Things will eventually return to normal. That normal may be nothing like what normal used to be, but that’s actually how life is anyway. There may be some common threads, but change really is the only constant. That said, I’m certainly going to do the work to keep in touch with the gamers I miss.Read more »
- VideoAlice is Missing Review
Every so often, an idea really jumps out at you. Roleplaying games that use cards, dice with special symbols, or function entirely on the spending of narrative currency. Adding to that list, for me, is a roleplaying game that is played entirely by text message.
Alice is Missing is a game where players take one of a limited set of roles in a story where a group of acquaintances attempts to find out what has happened to their friend, who has disappeared. There is a very specific procedure for playing this game, and the game is guided by drawing various prompt cards.
My review is based on the PDF release of the product. To get a better idea of the product, I printed out the cards that are included in the release, and laminated them. Additionally, I had a hard time setting up a playtest for this, so unlike most reviews, I searched out a playthrough to watch to assist in this review, which you can see here:
The items included in the PDF bundle include PDFs for printing out the prompt cards, a summary of play sheet, an instruction booklet, a PDF of different missing posters, and a character sheet. In addition to these components, there is a link to a video used for timing the play experience, triggering various prompt cards, which you can find here:
The cards are split into the following subcategories:
- X Card
These cards are distributed and flipped based on the procedure of the game (except for the X Card, which serves as a safety tool for the game).
The character sheet isn’t the usual character sheet, with ratings for different traits. Instead, it is a combination of areas for recording the answers of other players when they answer questions, and a place where characters can take notes as the mystery evolves.
What You Need
In addition to the above-mentioned items, players will need a means of recording data on their character sheets, and either cell phones, or some means of simulating a text-only set of communications between multiple people, which also allows for side conversations that aren’t intended to be public for the entire group.
You could use a regular timer to trigger the cards in the game, but the linked video subtly changes the soundtrack, which should be the only sound heard during the game, as the story advances over an hour and a half.
In addition, this is a game that is likely going to need a quiet space to play for maximum effect. While the game mentions convention play, this is going to be more or less challenging based on the play spaces provided by the convention. Also, there are a few prompts, like shutting off lights to emulate some events, that may not be possible outside of a private space set aside for the game.
Characters will also need to have the means to record a message that can be played later in the game.
Preparing to Investigate
The rulebook has a three-page section on how to modify play for fully online play, which is probably good, considering when this game is being released. The online suggestions involve setting up a lot of information upfront, so less has to be shared when characters get together to play the game. Beyond that, most of this review is going to look at the “standard” assumptions of playing the game together, face to face.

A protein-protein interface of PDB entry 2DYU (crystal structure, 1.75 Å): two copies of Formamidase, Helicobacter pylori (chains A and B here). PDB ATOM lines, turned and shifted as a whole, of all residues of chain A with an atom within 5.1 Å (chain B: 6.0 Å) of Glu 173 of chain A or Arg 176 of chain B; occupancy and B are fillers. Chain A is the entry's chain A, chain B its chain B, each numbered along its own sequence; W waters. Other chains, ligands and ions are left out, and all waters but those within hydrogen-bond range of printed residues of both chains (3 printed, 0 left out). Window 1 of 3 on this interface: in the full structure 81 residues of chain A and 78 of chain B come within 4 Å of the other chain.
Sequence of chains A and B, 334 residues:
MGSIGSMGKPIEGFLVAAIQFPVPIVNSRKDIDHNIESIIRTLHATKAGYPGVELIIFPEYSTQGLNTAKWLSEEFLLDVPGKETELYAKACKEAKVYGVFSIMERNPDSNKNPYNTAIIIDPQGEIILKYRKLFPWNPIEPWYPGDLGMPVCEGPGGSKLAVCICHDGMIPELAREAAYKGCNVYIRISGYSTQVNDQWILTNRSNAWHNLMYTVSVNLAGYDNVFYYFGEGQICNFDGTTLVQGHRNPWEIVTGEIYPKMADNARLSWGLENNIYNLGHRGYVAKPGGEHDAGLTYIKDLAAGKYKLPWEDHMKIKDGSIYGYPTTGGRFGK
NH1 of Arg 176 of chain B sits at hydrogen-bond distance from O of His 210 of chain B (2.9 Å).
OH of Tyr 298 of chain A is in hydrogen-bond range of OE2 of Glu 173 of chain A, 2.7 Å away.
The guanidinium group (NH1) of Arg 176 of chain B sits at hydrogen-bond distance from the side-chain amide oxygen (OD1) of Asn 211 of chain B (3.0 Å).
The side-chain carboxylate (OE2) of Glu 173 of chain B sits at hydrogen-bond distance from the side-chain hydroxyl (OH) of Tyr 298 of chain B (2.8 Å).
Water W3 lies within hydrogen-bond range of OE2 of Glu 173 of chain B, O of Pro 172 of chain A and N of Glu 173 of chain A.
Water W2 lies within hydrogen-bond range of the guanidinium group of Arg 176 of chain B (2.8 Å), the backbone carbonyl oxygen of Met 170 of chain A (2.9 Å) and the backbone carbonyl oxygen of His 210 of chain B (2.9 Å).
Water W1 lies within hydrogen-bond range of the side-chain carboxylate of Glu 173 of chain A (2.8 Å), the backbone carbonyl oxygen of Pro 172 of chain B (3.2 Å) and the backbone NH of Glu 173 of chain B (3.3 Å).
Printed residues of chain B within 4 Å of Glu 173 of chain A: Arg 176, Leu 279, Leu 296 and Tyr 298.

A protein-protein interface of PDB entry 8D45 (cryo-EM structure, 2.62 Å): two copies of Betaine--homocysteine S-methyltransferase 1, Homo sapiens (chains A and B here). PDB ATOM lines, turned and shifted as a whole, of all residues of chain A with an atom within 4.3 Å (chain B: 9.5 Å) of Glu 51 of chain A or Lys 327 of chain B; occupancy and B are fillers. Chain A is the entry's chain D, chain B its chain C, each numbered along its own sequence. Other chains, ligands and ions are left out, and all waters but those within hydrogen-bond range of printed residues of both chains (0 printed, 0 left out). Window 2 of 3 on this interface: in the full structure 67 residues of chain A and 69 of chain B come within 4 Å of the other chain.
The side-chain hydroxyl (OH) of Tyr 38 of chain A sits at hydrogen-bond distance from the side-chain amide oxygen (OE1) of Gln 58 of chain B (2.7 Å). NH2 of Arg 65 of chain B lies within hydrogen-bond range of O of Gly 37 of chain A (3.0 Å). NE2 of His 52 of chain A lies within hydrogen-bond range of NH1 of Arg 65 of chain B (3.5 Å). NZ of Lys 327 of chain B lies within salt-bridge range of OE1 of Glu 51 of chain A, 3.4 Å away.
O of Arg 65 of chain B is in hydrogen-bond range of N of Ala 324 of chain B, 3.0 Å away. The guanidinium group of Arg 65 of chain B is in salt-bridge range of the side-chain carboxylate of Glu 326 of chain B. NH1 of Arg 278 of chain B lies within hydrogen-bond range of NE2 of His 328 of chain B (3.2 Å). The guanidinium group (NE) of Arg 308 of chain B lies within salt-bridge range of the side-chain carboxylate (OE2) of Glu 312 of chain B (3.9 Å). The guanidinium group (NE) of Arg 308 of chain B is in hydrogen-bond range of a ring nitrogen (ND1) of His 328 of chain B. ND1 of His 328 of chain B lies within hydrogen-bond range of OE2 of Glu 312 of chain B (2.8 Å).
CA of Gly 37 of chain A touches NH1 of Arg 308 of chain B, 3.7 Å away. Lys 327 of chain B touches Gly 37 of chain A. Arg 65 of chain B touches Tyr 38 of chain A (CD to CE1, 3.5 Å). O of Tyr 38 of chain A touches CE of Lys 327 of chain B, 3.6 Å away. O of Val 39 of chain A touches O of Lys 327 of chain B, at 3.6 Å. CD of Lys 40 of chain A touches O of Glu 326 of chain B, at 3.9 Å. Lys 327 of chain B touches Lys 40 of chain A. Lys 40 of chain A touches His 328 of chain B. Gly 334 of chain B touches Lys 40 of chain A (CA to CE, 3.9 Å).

One player acts as the facilitator, but that player isn’t really “running” the game, as they are also playing a character. They are just the character that assumes the extra duty of keeping the process moving smoothly. That player always plays the same personality in the game.
There is some fairly extensive set up for the game. It’s not complicated, but they are a series of procedures that have to be done in a specific way so that the game unfolds properly once the timer starts.
Players pick one of the Missing posters for Alice. There are various images of Alice, portraying her in diverse depictions, from physical traits to clothing and style. Characters will pick one of the characters’ cards, which are the same five characters for every play through of the scenario. The game needs three to five players, in part because too few players, and some aspects of the final resolution don’t work properly.
One of the things I greatly appreciate about this game is that it is part of the setup process to go through the lines and veils process. Players will mention plot elements that they don’t want to be included, or plot elements that they are okay including, but for which they don’t want lingering details. There is even a default set of lines and veils suggested for the game. An X Card is included as part of the deck, but there is also an instruction on using parentheses to communicate out of character messages, including sending an (X) as a virtual text message version of the card. Given that this is a game about a missing girl that could involve violence and crime, all of this is very appreciated.
Characters introduce one another and answer some questions, which they can record on their character sheet. Each character has a secret, which they are encouraged to reveal at some time during play. Characters are distributed Clue Cards, which have a number on the back. The cards are turned over when the timer reaches that number, so that the character can perform the actions on the card. Characters also pick locations and suspects, for which they create reasons for why those locations or people are suspicious.
Characters also record their last voice message that they left Alice before she went missing, for use later in the game.
Playing the Game